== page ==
Anisotropic Impact Sensitivity and Shock Induced Plasticity of TKX-50 (Dihydroxylammonium 5,5′-bis(tetrazole)-,1′-diolate) Single Crystals: From Large-Scale Molecular Dynamics Simulations
Dihydroxylammonium 5,5′-bis(tetrazole)-1,1′-diolate (TKX-50) is a newly synthesized energetic material with high energy storage, low impact sensitivity, and low toxicity. These features make it a viable candidate to replace such commonly used energetic materials as RDX and CL-20 in the next generation of explosives. Sensitivity determines the engineering application of energetic materials (EMs) and has been widely studied for various EMs. To understand the origin of the anisotropic sensitivity and properties of this new synthesized EM, we report a flexible classical force field for TKX-50 developed to reproduce the molecular properties (geometry, vibrational frequencies and torsion barriers) and the crystal properties (cell parameters and lattice energy). We then used this force field in molecular dynamics (MD) simulations to predict such thermodynamic and mechanical properties as isothermal compressibility, thermal expansion, elastic moduli, and heat capacity. Furthermore, we carried out large scale (∼a half million atoms) MD simulations to investigate the mechanical response to shocks in the ,  and  directions. The predicted Hugoniot elastic limits (HELs) are 6.1 GPa for , 14.2 GPa for  and 9.1 GPa for  shocks. Thus, single crystal TKX-50 shows anisotropic impact sensitivity with  as the most sensitive direction and  as least sensitive. The plastic deformations in shock compression along the  direction primary arise from the (001)/ and (010)/ slip systems of. For the  shock, the primary slip systems are (100)/ and (001)/. However, no obvious slip system was observed for  shock.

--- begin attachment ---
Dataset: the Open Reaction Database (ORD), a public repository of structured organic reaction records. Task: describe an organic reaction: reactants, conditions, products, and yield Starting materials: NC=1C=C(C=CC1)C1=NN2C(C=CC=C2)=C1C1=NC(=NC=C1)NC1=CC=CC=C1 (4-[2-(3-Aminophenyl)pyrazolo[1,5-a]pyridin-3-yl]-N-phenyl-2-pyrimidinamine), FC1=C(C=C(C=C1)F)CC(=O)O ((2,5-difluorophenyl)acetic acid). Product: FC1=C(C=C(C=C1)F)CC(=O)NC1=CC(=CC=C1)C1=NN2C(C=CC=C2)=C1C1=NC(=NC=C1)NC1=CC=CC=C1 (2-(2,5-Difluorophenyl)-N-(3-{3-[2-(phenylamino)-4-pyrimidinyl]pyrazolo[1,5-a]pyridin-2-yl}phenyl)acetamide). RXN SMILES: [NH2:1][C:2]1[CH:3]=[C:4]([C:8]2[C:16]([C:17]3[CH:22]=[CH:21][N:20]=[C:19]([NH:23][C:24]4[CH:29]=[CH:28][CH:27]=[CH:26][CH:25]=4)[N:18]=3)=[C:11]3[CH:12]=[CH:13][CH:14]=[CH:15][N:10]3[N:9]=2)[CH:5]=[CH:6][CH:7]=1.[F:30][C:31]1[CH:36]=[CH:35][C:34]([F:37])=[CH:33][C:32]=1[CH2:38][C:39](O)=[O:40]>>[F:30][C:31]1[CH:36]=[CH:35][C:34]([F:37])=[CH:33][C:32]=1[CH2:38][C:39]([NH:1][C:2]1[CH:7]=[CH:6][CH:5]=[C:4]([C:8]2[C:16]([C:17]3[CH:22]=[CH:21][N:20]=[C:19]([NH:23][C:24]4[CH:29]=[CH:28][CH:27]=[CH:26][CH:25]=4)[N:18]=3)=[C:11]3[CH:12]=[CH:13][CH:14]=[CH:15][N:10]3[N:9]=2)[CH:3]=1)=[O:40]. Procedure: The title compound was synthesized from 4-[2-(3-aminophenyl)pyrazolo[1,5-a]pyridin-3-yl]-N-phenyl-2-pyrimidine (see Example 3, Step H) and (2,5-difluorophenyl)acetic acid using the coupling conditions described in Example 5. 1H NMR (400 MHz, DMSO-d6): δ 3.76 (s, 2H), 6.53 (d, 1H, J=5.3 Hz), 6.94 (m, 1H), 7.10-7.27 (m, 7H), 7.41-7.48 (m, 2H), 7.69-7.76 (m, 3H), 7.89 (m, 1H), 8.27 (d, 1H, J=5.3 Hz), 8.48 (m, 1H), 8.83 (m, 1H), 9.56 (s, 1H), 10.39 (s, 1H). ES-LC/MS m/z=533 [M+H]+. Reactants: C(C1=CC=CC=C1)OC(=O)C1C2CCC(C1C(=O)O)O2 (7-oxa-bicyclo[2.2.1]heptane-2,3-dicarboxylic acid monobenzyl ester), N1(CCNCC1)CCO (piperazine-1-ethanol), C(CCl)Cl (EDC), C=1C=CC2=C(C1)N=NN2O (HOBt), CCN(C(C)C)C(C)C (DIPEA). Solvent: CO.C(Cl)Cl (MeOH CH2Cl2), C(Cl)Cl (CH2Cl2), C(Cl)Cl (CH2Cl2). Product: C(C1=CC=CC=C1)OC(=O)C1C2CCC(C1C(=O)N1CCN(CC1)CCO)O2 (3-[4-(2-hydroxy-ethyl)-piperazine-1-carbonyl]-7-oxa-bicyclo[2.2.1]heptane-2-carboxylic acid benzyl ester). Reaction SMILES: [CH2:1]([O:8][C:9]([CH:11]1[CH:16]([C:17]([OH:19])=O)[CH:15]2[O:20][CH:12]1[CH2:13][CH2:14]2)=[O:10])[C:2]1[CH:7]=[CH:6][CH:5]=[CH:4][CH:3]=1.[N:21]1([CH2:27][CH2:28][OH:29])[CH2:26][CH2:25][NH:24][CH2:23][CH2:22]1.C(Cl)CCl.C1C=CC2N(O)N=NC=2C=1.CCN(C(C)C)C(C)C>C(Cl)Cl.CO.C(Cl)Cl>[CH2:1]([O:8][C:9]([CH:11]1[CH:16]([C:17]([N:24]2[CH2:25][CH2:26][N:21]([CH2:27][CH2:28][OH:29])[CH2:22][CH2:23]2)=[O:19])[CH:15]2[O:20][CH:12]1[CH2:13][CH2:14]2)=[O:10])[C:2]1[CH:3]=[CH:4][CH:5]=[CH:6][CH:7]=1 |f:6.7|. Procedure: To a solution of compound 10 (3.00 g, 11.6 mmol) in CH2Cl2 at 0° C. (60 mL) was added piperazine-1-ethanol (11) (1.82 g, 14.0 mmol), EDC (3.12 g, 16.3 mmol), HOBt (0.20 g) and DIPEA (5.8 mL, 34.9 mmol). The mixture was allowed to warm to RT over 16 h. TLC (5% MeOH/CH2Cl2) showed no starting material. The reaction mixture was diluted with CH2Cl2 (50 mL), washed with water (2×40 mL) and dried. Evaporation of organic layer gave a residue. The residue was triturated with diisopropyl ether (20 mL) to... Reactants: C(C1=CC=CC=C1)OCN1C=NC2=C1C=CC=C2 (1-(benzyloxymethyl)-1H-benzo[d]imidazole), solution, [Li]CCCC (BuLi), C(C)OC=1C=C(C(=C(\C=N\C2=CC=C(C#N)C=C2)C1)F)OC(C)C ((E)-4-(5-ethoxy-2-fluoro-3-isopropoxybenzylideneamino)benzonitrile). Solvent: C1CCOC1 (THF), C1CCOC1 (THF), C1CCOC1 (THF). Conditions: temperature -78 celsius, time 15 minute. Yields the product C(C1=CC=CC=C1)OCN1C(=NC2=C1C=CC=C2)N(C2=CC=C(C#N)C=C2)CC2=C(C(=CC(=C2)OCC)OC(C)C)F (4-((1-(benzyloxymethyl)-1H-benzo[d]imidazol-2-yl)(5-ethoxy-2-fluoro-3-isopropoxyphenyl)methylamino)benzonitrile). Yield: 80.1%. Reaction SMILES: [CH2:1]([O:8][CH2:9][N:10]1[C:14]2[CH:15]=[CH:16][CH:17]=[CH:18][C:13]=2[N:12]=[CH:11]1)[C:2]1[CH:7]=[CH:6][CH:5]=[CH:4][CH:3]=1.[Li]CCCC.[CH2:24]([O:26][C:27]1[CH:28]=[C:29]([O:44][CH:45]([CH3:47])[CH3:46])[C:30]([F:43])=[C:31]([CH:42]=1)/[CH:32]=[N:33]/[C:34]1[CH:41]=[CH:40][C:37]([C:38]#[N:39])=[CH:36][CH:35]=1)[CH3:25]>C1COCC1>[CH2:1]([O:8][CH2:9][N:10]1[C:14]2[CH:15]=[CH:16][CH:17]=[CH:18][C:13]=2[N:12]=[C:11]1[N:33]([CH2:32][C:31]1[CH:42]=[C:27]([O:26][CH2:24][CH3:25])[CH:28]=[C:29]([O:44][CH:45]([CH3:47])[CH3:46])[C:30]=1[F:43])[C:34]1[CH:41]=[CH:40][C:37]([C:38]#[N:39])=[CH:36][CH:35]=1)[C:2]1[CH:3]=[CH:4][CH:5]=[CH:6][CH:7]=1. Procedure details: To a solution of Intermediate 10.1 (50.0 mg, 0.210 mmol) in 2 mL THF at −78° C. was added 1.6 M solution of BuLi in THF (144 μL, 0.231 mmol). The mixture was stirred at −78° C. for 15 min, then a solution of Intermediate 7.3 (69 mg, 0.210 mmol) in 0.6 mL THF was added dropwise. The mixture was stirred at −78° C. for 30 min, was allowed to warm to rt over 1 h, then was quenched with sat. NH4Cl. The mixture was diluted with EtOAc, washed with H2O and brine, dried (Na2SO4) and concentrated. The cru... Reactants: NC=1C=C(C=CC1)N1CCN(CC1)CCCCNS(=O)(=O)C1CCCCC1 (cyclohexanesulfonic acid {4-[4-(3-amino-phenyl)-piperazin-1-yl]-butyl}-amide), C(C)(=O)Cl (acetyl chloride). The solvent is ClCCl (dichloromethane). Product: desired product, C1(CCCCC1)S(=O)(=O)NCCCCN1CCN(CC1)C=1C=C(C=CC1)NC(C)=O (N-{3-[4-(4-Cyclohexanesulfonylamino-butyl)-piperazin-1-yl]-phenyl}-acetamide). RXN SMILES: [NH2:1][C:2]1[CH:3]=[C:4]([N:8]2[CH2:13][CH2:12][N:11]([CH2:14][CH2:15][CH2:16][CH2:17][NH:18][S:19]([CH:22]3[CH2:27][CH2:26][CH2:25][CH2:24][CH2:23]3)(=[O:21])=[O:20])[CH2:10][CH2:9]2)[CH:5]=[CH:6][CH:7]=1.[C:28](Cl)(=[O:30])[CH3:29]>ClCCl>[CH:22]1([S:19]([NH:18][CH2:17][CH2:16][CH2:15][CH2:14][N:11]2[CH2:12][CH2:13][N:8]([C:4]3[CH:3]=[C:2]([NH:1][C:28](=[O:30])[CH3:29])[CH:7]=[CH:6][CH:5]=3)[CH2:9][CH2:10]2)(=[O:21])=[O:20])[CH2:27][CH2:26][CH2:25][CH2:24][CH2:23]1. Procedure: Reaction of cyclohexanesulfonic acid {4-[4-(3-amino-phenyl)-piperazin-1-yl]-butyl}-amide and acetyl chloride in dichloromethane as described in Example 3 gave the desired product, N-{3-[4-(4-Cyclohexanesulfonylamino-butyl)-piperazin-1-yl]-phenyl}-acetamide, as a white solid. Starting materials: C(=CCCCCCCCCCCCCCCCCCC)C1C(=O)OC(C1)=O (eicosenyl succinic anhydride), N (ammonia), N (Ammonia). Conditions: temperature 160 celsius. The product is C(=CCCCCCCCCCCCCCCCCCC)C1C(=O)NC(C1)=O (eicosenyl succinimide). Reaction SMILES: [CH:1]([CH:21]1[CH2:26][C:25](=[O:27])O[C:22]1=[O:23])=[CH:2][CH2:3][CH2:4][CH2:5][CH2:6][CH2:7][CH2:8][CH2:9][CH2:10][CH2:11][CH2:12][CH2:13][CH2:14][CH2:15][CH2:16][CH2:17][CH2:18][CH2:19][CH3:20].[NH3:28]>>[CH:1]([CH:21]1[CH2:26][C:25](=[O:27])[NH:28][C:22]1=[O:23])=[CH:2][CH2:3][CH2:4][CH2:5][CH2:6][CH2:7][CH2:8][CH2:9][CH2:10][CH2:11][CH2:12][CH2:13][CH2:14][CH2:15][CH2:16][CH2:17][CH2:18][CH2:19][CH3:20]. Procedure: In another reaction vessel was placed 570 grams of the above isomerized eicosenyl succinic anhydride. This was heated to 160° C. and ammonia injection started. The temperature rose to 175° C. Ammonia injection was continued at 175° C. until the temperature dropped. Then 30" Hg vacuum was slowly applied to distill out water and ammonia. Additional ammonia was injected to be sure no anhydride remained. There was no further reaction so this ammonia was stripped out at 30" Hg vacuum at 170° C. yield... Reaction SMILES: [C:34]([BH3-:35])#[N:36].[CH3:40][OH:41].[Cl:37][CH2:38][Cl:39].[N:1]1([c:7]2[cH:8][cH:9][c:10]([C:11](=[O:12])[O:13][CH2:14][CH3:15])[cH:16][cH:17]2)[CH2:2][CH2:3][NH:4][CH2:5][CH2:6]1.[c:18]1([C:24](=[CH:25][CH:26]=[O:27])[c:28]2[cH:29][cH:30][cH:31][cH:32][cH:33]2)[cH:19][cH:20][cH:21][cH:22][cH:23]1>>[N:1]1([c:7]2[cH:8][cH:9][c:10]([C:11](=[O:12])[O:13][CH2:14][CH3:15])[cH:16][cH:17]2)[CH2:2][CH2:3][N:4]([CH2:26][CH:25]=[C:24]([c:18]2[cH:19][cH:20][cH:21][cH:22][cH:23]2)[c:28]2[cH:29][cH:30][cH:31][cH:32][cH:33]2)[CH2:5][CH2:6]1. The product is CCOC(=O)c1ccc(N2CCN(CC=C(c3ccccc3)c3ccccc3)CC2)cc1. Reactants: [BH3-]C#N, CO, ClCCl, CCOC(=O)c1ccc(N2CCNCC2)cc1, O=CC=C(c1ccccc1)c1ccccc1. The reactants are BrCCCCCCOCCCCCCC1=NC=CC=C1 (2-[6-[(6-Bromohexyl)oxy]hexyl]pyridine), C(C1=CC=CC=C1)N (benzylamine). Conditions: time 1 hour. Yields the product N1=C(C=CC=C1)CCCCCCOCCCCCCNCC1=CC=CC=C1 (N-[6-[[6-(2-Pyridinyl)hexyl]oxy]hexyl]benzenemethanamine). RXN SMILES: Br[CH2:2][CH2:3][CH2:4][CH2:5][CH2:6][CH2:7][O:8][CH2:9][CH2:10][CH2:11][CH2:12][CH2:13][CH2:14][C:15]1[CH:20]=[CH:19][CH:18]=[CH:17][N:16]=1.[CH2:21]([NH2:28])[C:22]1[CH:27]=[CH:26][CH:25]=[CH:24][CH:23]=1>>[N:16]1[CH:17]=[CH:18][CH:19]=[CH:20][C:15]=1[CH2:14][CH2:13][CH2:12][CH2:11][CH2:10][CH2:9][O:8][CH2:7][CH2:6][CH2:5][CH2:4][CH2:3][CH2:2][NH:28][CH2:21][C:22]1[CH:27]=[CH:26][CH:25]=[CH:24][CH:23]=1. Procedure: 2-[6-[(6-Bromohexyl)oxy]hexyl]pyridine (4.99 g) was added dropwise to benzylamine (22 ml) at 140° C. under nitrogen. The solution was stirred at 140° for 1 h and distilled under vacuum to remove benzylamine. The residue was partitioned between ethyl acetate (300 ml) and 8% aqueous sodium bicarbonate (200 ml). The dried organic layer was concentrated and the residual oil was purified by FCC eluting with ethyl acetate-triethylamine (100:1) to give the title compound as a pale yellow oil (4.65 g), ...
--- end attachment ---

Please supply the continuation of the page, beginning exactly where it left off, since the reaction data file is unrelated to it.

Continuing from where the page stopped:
© 2014 American Chemical Society. ACS AuthorChoice - This is an open access article published under an ACS AuthorChoice License, which permits copying and redistribution of the article or any adaptations for non-commercial purposes. Received: October 31, 2014. Revised: December 23, 2014. Publication Date (Web): December 29, 2014. We thank Al Stern and Cliff Bedford for suggesting the importance of characterizing TKX-50. This research was funded by ONR (N00014-09-1-0634, Cliff Bedford).
Published - jp510951s.pdf
Supplemental Material - jp510951s_si_001.pdf